Tyson Naylor Trio's Kosmonauten offers a fresh, lively vision
It’s rare for a record to display both a singular compositional vision and lively collective interplay, but the Tyson Naylor Trio’s debut offers just that—along with a fresh take on the blues and a couple of guest appearances by clarinetist François Houle, who fits right in.
Naylor’s sensibility is essentially bittersweet, occasionally showing touches of his work in the indie-rock world with songwriter Dan Mangan, among others. “Allee Der Kosmonauten”, a reference to his three years in Berlin, almost begs for lyrics; given the right poet, it could become a modern standard. “Adrift” begins with an “outside” touch thanks to some inside-the-piano clattering but soon switches into a lonesome melodica melody; the aforementioned blues number, “Book It”, oscillates between choogling Otis Spann authenticity and enigmatic, Thelonious Monk–inspired modulations. Naylor’s grasp of various keyboard idioms is immense, but he’s rarely showy, and he’s subsumed his influences into a personal style that’s especially impressive given his youth.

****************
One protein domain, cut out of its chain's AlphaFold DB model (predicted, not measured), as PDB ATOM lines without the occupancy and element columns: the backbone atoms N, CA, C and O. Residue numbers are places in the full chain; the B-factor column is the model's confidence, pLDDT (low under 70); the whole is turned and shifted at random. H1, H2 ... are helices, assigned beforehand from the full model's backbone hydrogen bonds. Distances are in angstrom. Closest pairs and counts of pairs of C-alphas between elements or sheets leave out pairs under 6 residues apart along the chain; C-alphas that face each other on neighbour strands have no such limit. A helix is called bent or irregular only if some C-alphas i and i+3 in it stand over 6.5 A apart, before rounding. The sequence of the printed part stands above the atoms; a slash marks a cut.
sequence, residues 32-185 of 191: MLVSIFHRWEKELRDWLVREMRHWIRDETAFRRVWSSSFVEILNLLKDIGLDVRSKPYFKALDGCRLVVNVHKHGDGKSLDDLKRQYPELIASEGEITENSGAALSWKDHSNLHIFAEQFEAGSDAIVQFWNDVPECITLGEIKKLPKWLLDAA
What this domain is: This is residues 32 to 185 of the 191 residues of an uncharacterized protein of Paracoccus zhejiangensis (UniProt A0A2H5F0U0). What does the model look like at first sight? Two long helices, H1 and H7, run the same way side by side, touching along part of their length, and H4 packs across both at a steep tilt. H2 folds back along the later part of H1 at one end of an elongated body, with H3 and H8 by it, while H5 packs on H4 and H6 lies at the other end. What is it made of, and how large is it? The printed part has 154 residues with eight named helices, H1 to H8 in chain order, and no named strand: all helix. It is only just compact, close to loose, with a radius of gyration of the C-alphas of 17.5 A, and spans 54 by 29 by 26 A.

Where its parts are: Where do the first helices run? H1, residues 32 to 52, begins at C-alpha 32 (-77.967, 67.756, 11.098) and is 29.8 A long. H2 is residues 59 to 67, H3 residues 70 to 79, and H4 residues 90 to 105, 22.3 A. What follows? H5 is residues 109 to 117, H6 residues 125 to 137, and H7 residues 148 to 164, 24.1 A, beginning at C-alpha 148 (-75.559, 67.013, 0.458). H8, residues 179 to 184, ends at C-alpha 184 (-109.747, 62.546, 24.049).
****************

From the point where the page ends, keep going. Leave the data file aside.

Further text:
Bassist Russell Sholberg and drummer Skye Brooks play together in several different contexts beyond this trio, and their rangy and loose-limbed but deeply sympathetic rapport also helps the music cohere.
My only caveat is that I’m sure I’ve heard a big chunk of Naylor’s composition “PKP” somewhere else; he’s definitely quoting from Ornette Coleman’s “Dancing in Your Head”, and there’s a hint of Sonny Rollins as well. Still, if those are the names Naylor’s writing evokes, he’s doing a whole lot of things very right.
The Tyson Naylor Trio plays the Roundhouse Exhibition Hall at 2:30 and 3:40 p.m. on Saturday (June 30), as part of the TD Vancouver International Jazz Festival.